Shift work is often associated with sleepiness and sleep disorders. Person-directed, non-pharmacological interventions may positively influence the impact of shift work on sleep, thereby improving workers' well-being, safety, and health. To assess the effects of person-directed, non-pharmacological interventions for reducing sleepiness at work and improving the length and quality of sleep between shifts for shift workers. We searched CENTRAL, MEDLINE Ovid, Embase, Web of Knowledge, ProQuest, PsycINFO, OpenGrey, and OSH-UPDATE from inception to August 2015. We also screened reference lists and conference proceedings and searched the World Health Organization (WHO) Trial register. We contacted experts to obtain unpublished data. Randomised controlled trials (RCTs) (including cross-over designs) that investigated the effect of any person-directed, non-pharmacological intervention on sleepiness on-shift or sleep length and sleep quality off-shift in shift workers who also work nights. At least two authors screened titles and abstracts for relevant studies, extracted data, and assessed risk of bias. We contacted authors to obtain missing information. We conducted meta-analyses when pooling of studies was possible. We included 17 relevant trials (with 556 review-relevant participants) which we categorised into three types of interventions: (1) various exposures to bright light (n = 10); (2) various opportunities for napping (n = 4); and (3) other interventions, such as physical exercise or sleep education (n = 3). In most instances, the studies were too heterogeneous to pool. Most of the comparisons yielded low to very low quality evidence. Only one comparison provided moderate quality evidence. Overall, the included studies' results were inconclusive. We present the results regarding sleepiness below. Bright light Combining two comparable studies (with 184 participants altogether) that investigated the effect of bright light during the night on sleepiness during a shift, revealed a mean reduction 0.83 score points of sleepiness (measured via the Stanford Sleepiness Scale (SSS) (95% confidence interval (CI) -1.3 to -0.36, very low quality evidence). Another trial did not find a significant difference in overall sleepiness on another sleepiness scale (16 participants, low quality evidence).Bright light during the night plus sunglasses at dawn did not significantly influence sleepiness compared to normal light (1 study, 17 participants, assessment via reaction time, very low quality evidence).Bright light during the day shift did not significantly reduce sleepiness during the day compared to normal light (1 trial, 61 participants, subjective assessment, low quality evidence) or compared to normal light plus placebo capsule (1 trial, 12 participants, assessment via reaction time, very low quality evidence). Napping during the night shiftA meta-analysis on a single nap opportunity and the effect on the mean reaction time as a surrogate for sleepiness, resulted in a 11.87 ms reduction (95% CI 31.94 to -8.2, very low quality evidence). Two other studies also reported statistically non-significant decreases in reaction time (1 study seven participants; 1 study 49 participants, very low quality evidence).A two-nap opportunity resulted in a statistically non-significant increase of sleepiness (subjective assessment) in one study (mean difference (MD) 2.32, 95% CI -24.74 to 29.38, 1 study, 15 participants, low quality evidence). Other interventionsPhysical exercise and sleep education interventions showed promise, but sufficient data to draw conclusions are lacking. Given the methodological diversity of the included studies, in terms of interventions, settings, and assessment tools, their limited reporting and the very low to low quality of the evidence they present, it is not possible to determine whether shift workers' sleepiness can be reduced or if their sleep length or quality can be improved with these interventions.We need better and adequately powered RCTs of the effect of bright light, and naps, either on their own or together and other non-pharmacological interventions that also consider shift workers' chronobiology on the investigated sleep parameters.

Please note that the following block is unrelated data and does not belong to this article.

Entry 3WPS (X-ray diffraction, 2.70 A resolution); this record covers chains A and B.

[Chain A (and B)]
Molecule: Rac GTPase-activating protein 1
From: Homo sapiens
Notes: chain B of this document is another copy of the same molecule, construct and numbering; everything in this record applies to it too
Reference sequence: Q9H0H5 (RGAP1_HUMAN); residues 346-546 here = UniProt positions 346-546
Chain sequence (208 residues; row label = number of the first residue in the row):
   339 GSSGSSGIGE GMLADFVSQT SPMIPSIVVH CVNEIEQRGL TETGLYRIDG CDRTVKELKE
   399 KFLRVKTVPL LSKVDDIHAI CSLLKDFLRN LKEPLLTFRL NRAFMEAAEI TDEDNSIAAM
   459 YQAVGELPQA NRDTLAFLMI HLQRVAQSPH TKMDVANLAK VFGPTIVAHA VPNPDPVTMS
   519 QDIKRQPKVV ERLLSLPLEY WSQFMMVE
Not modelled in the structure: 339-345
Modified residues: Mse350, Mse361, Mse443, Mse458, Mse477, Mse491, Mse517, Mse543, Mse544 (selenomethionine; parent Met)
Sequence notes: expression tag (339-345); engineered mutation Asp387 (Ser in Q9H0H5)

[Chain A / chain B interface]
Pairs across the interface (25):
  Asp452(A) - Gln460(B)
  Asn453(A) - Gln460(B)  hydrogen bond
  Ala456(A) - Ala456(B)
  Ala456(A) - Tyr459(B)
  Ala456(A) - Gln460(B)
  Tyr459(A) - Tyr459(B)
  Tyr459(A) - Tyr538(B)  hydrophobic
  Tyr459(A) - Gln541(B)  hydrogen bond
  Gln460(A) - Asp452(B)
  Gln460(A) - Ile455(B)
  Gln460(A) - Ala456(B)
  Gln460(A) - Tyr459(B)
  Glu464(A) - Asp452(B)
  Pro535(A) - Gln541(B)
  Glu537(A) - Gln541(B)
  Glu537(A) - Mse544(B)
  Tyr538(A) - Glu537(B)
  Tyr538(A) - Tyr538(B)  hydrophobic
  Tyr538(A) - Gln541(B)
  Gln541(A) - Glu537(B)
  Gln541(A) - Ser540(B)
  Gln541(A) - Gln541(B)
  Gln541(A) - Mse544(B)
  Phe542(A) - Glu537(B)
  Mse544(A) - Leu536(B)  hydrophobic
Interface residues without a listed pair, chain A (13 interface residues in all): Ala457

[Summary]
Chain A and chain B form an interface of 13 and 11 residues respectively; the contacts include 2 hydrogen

Twitter Demographics